Employee Engagement & Company Culture | TINYpulse

The New Trend in Increasing Workplace Productivity: Biohacking

Written by Robby Berman | Aug 29, 2016 3:00:00 PM

Whatever your business these days, odds are good that your industry relies more on data and analytics than ever before. It was probably inevitable that sooner or later, those same data-mining approaches would be turned on the analysts themselves, so to speak.

If numbers can be crunched to improve businesses, why not use it to improve people? That’s the idea behind “biohacking.” It’s becoming a thing for companies in Silicon Valley and elsewhere.

 

The Dawn of Biohacking

It started with a guy named Dave Asprey. He says he’s spent more than $300,000 over 20 years learning how to biohack the human being. Asprey based his approach on an information management method that uses artificial intelligence to help executives make the best business decisions according to data.

He began tracking his own food, his energy levels, moods, activity, and rest cycles to see if he could figure out what worked for him and what didn’t. Basically measuring inputs against outputs. He plans to live to be 180.

 

One Companys Take

The founders of Nootrobox, a San Francisco company that makes brain supplements, used a similar method in college to get better at talking to women. Now their company is getting into biohacking, concluding that a weekly 36-hour staff fast keeps productivity at high levels.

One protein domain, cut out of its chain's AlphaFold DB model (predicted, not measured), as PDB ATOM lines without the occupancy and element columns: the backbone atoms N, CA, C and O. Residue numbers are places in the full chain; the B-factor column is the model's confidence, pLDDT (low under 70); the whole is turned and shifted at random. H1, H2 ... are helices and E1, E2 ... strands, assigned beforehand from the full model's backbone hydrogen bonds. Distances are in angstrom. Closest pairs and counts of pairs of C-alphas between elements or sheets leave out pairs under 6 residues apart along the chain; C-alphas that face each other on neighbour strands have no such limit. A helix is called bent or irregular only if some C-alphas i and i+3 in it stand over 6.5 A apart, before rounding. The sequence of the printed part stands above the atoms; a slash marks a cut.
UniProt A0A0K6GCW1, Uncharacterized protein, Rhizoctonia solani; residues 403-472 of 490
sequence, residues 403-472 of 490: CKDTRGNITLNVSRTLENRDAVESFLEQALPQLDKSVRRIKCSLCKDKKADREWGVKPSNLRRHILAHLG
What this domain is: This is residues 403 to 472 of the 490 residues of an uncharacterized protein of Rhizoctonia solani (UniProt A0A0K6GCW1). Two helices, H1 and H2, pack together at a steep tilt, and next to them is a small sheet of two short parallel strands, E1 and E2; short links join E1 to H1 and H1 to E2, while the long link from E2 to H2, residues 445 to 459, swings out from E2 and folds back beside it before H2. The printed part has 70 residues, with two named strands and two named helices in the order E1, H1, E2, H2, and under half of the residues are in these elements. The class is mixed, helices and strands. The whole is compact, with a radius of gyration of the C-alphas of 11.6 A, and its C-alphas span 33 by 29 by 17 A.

Bulletproof Business Plan

These days, Asprey runs Bulletproof Executive, a company with a line of biohacking products. The best known is Bulletproof Coffee, “upgraded” coffee infused with grass-fed butter and that company’s Brain Octane oil, a coconut extract.

Another product, the Bulletproof Vibe, is a “whole body vibration training plate.” Yahoo bought one. It’s described as a fitness hack. Basically, you stand on it for 15 minutes and let it “stimulate your hormonal, cardiovascular, lymphatic, and nervous systems simultaneously.” Sounds a little silly, but, hey, science!

 

But Wait a Minute

Quartz interviewed Brandon Smith, a workplace-culture therapist, who wonders where companies will take biohacking. As a tool for helping employees feel better and be more productive, he has no issue with it. But, he says, “When biohacking becomes a tool used by the organization to control and manipulate employees’ emotions, moods and physical reactions to various situations, the company has crossed an ethical line.”

Whether the biohacking trend continues to be adopted by more and more companies is something to keep an eye on. So are the ways in which such companies may begin to reach beyond the desk and into our entire being.

 

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